After an almighty dip in form, results and respectability around the North, Central American and Caribbean zone, once-mighty Jamaica are back with a bang. The Reggae Boyz, up five places to crack the top-100 (98th) in the FIFA Coca-Cola ranking for November, are still in a re-building phase and have a long way to go, but are on the right track as CONCACAF qualifying for the FIFA World Cup in South Africa gets underway in early 2008.
Although a way off their high-water mark of 27th in the global standings earned in August of that fateful year of 1998, the Jamaicans five-point bump to 98th in the most recent release was earned on the back of two impressive friendly performances in November. In a pair of victories over El Salvador and Guatemala, the Boyz did not concede a single goal and scored no less than five.
The two wins came in the space of just three days too. The first was played on Sunday 18 November and saw the Jamaicans roar to down Central American side El Salvador by an emphatic 3-0 scoreline at the National Stadium known to locals as 'the Office' in Kingston. A pair of goals from Bolton Wanderer's outstanding Ricardo 'Bibi' Gardner and one more from Rudolph Austin confirmed an easy win for the previously struggling island kings, and the victory was the first for the Reggae Boyz in Kingston since they beat Canada 2-1 way back in October of 2006.
Just three days later, they cruised to a 2-0 win over significantly more respectable opposition in the form of Guatemala, who only just missed out on a place at the last world finals in Germany. The victory also saw the Jamaicans complete 180 minutes without conceding a goal, a rarity for the normally attack-minded side.
Omar Daley and Ricardo Fuller scored the goals for the Reggae Boyz on the day, to finish a streak of four consecutive wins over the Chapines.
Hint of things to come?
The upswing in form in the two November matches will have the Jamaicans breathing a big sigh of relief, considering their last game, back in July, saw them lose out 8-1 to Iran. Another reason for optimism in the camp is the recent return of former head coach Rene Simoes.
The Brazilian was the man responsible for seeing the Jamaicans soar to the rarefied air of 27th in the global rankings, and led the Reggae Boyz to their first and only FIFA World Cup finals in the summer of 1998 in France.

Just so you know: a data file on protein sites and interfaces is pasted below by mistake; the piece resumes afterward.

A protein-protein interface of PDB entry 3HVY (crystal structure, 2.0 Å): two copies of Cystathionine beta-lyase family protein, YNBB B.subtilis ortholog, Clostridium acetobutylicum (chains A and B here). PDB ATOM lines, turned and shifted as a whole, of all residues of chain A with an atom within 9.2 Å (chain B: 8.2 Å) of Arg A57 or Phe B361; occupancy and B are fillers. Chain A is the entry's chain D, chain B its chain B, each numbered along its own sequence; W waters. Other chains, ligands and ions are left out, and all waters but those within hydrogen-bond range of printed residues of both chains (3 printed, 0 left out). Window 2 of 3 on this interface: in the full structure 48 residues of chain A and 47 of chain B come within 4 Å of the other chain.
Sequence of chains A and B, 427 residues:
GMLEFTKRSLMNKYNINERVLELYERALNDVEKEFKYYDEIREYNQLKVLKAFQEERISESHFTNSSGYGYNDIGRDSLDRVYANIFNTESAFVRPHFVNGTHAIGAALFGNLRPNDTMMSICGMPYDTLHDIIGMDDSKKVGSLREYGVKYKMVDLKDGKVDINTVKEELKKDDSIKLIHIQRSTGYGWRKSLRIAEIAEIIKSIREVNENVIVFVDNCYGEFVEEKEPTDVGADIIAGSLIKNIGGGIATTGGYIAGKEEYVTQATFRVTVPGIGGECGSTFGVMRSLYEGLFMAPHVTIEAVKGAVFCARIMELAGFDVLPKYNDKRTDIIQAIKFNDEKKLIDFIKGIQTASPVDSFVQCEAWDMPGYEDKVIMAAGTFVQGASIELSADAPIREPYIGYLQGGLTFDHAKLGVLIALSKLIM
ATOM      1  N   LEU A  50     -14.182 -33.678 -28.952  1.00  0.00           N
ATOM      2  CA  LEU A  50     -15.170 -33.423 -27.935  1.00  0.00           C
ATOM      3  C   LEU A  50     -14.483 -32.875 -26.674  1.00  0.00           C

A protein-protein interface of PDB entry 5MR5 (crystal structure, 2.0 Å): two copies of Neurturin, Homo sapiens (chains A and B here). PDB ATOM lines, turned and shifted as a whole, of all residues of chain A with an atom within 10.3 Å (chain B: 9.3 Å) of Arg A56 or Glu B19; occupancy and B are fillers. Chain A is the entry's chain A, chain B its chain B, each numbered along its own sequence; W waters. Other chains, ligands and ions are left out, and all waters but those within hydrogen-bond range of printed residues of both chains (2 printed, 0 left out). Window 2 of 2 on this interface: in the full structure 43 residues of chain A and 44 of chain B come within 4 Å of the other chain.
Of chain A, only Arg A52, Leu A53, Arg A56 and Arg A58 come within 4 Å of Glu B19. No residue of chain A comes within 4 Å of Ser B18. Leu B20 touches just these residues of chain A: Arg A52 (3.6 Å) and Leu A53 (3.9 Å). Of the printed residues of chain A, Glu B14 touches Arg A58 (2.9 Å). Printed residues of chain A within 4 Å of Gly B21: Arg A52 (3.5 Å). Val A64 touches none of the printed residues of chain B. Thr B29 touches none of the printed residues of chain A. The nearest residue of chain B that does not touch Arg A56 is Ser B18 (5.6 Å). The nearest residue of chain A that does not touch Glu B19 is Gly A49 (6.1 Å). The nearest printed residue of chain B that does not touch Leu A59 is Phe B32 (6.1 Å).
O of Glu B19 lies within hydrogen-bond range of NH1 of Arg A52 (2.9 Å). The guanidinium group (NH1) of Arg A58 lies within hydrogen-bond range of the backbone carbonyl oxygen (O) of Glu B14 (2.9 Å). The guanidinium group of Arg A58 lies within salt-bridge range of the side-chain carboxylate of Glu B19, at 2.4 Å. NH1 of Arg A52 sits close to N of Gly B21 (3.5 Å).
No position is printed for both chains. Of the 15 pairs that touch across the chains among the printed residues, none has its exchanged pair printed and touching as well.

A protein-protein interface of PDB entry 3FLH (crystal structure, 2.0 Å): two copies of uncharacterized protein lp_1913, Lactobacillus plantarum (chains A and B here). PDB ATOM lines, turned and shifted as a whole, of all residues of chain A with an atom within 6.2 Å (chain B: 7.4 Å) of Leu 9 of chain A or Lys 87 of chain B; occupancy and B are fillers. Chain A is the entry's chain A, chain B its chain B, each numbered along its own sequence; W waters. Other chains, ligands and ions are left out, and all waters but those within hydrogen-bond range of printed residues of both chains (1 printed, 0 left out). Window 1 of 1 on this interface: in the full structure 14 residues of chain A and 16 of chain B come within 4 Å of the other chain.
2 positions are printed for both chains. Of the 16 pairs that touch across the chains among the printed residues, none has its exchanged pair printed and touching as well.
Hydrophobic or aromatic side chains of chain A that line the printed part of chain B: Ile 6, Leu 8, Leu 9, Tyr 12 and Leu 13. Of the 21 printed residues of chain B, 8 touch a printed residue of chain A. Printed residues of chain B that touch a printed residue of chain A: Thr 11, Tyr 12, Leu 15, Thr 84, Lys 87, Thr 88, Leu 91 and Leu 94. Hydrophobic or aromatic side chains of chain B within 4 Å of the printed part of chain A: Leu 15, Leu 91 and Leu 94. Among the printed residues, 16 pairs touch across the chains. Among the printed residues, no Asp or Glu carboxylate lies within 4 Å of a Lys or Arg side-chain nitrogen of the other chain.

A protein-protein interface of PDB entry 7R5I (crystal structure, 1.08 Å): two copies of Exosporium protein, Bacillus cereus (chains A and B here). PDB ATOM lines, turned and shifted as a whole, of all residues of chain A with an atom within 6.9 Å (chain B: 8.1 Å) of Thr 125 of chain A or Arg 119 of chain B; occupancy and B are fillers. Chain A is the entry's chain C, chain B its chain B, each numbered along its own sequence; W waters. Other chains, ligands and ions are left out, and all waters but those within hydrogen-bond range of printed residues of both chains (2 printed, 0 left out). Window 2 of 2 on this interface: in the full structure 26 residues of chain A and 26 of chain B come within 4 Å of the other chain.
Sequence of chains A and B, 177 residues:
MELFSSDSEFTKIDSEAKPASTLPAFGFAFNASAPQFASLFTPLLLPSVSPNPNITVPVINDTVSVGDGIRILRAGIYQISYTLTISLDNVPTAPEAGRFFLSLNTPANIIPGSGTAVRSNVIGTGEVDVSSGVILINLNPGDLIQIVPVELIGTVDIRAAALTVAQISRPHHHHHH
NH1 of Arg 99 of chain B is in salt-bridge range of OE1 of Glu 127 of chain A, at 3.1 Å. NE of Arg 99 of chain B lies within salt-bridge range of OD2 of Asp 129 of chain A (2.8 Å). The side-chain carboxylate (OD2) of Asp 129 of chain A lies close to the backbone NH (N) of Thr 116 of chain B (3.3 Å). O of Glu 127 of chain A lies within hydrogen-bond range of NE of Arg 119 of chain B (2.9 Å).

Taking over the reins from globally renowned Serbian tactician Bora Milutinovic, who was sacked last month, it is hoped Simoes can lead the Jamaicans back to the Promised Land when qualifying for South Africa 2010 begins anew in early 2008.
Jamaica, ranked 12 in CONCACAF at the time of the Preliminary Draw in Durban, avoided a first round home-away series, and will meet modest opposition in mid-June of 2008 in their second-round knockout contest (either the Bahamas or the British Virgin Islands).
With signs of a revival everywhere, the cream of the CONCACAF crop and higher-ups in the global standing should do their level best to beware of the resurgent Reggae Boyz.
Calculation of points for a single match
P = M x I x T x C
M: points for Match result
Teams gain 3 points for a victory, 1 point for a draw and 0 points for a defeat. In a penalty shoot-out, the winning team gains 2 points and the losing team gains 1 point.
I: Importance of match
Friendly match (including small competitions): I = 1.0
FIFA World Cup™ qualifier or confederation-level qualifier: I = 2.5
Confederation-level final competition or FIFA Confederations Cup: I = 3.0
FIFA World Cup™ final competition: I = 4.0
T: strength of opposing Team
The strength of the opponents is based on the formula: 200 – the ranking position of the opponents.As an exception to this formula, the team at the top of the ranking is always assigned the value 200 and the teams ranked 150th and below are assigned a minimum value of 50. The ranking position is taken from the opponents’ ranking in the most recently published FIFA/Coca-Cola World Ranking.
C: strength of Confederation
When calculating matches between teams from different confederations, the mean value of the confederations to which the two competing teams belong is used. The strength of a confederation is calculated on the basis of the number of victories by that confederation at the last three FIFA World Cup™ competitions (see following page). Their values are as follows:
|Points Last Month|
|Points outside Ranking calculation|